French broiler production could become more competitive by following a northern European production model, with larger, more efficient poultry houses, by rearing heavier birds and investing in higher-quality poultry feed.
The recommendations have come from a year-long study conducted by the Institut Technique de l’ Aviculture (ITAVI), presented at this year’s SPACE, which sought to identify why French broiler producers have been losing ground at home and in export markets, and to restore competitiveness without damaging the environment.
The 30-year run of expansion enjoyed by the French poultry industry came to an end in 2000. Since then, the sector has been in decline and is now thought to be stagnant, despite demand for poultry meat continuing to rise.
The cost of live chicken in France is the second-highest among major European poultry-producing countries, and the highest on exit from slaughterhouses, making imports increasingly attractive.
Ainut.Image from BigStockPhoto.com | The cost of chicken fillets leaving the processing plant in France is more expansive than in other major European poultry producing countries, which makes imported chicken breast more attractive to consumers.
Forty percent of the standard broiler meat consumed in France is now imported. At retail level, imports account for only 7 percent of sales, while in the catering/restaurant sector, almost all broiler meat is sourced from outside the country.
Several factors upstream and downstream were identified by the study’s authors as contributing to these high costs, including a heavy regulatory burden, high labor costs, and out-of-date buildings and equipment. However, in developing strategies, they concentrated on how changes could be made solely at the farm level, evaluating several scenarios and testing impact on live and finished production.
Producing a heavier bird
The study authors looked at whether producing a heavier bird would make broiler production more efficient, and hence more competitive. Data for a five-year period showed that birds are sent to slaughter in France with an average weight of 1.9 kg.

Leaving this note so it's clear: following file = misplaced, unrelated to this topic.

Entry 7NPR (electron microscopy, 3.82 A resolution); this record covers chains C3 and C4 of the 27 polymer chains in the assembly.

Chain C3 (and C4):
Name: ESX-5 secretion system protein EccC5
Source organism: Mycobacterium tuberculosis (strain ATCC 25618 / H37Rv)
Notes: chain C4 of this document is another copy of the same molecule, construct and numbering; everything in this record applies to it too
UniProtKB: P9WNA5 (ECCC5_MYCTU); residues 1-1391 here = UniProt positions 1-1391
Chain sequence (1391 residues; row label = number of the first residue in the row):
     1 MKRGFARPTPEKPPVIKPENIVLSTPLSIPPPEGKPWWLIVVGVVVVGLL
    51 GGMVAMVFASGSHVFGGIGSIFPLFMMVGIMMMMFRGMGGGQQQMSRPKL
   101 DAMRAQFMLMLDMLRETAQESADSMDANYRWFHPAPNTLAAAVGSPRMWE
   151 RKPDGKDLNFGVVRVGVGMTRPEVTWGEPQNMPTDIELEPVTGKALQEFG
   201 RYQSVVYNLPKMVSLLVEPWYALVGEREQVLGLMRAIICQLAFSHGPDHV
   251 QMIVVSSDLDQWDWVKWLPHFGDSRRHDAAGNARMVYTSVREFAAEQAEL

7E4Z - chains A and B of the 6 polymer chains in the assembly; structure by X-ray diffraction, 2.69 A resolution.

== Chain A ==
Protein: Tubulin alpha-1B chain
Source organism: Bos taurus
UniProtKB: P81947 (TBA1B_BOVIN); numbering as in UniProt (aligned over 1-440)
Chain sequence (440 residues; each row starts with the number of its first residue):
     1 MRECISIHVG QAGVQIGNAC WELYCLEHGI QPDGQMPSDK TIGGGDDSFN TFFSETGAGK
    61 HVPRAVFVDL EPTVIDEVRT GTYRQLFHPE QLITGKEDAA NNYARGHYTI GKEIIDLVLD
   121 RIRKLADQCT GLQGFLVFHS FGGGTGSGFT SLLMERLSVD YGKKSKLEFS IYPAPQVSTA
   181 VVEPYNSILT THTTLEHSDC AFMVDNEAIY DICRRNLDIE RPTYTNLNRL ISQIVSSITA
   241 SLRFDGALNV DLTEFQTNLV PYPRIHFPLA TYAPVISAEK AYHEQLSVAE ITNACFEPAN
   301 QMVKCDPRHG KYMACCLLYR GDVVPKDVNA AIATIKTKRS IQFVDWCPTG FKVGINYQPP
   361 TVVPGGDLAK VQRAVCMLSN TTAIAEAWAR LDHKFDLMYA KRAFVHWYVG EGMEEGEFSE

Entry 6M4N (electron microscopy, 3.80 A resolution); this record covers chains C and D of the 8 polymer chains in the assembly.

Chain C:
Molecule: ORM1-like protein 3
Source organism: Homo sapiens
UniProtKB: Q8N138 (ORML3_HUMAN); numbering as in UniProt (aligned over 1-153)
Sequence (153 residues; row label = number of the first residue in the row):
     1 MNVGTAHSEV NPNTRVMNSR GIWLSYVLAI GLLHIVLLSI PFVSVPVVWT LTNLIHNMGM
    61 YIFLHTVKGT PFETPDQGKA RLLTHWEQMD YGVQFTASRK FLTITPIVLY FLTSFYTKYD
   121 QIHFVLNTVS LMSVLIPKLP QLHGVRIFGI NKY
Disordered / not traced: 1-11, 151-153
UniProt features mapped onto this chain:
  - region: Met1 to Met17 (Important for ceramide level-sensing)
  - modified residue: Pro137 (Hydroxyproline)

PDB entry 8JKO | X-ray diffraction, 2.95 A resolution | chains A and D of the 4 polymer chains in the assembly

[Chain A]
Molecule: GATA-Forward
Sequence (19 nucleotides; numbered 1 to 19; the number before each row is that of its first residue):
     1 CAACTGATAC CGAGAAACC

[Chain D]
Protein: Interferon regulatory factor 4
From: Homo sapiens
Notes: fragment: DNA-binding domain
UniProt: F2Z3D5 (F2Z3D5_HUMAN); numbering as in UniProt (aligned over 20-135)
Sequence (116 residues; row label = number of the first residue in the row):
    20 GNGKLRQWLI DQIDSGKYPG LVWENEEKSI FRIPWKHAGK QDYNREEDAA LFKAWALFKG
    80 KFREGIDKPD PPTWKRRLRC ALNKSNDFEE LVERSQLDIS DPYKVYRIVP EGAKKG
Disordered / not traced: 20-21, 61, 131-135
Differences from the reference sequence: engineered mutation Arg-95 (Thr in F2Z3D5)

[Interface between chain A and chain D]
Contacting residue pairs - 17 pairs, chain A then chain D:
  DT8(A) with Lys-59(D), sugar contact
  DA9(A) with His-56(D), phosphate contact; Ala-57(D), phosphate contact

However, carrying out thinning at this weight, and keeping the remaining birds for longer, while still respecting maximum stocking densities, would see the cost of fillet production improve by approximately 10 percent.
There would, however, be an environmental impact with this approach, as the birds would consume more feed, but positively, poultry houses would be better utilized.
A change in poultry feed
The study also looked at using a poultry feed that was a little energy deficient, but richer in amino acids than that commonly used in French broiler production.
This would improve daily weight gain and fillet yield. Although producer input costs rose under this scenario, the performance gains resulted in an overall improvement in production costs, with no impact on the environment.
However, it was by combing the strategies of keeping birds for longer and changing how broilers are fed, that more significant changes were noted.
Sending a heavier bird to slaughter that has gained more from feed would not only bring down the cost of the live bird, but also of the processed fillet. The end benefit would be greater than the sum of the two parts, the study found, and the industry’s environmental impact would be reduced.
Investing in new buildings
Poultry farm buildings and equipment in France have an average age of 25 years. Investing in new buildings that are more efficient, while representing an initial cost, can bring savings in energy consumption.
Investment in new buildings would bring about economies of scale, which would also help to put French producers on a better footing in regard to their competitors.
French broiler farms tend to be small in comparison to those of the country’s European neighbors. The average size of a French broiler farm is 30,000 head while, in Germany, the average poultry farm holds 60,000 birds and, in the U.K., this rises to 90,000 birds.
French broiler farms tend to be small in comparison to those of neighboring countries and do not benefit from the economies of scale enjoyed by larger producers.
By combining changes to rearing practices and investing in new, more efficient, poultry sheds and equipment, the study’s authors concluded that live production costs could be reduced by 6 percent, while the cost of producing chicken fillets could be lowered by 13-16 percent.
This would almost close the gap with the country’s European competitors, which account for almost 90 percent of broiler meat imports.
Wider change needed
Modernizing broiler production practices, the focus of this study, however, is only one part of a much wider examination of French poultry production that needs to take place if the sector is to become more competitive and regain the market share it has lost to imports, the report's authors argue.
There are various points along the production process that need to be re-evaluated, along with the production chain as a whole, and a common strategy and common decision-making need to be developed.
Producing a heavier bird, for example, would necessitate changes to logistics and slaughterhouses, and such a change cannot happen in isolation.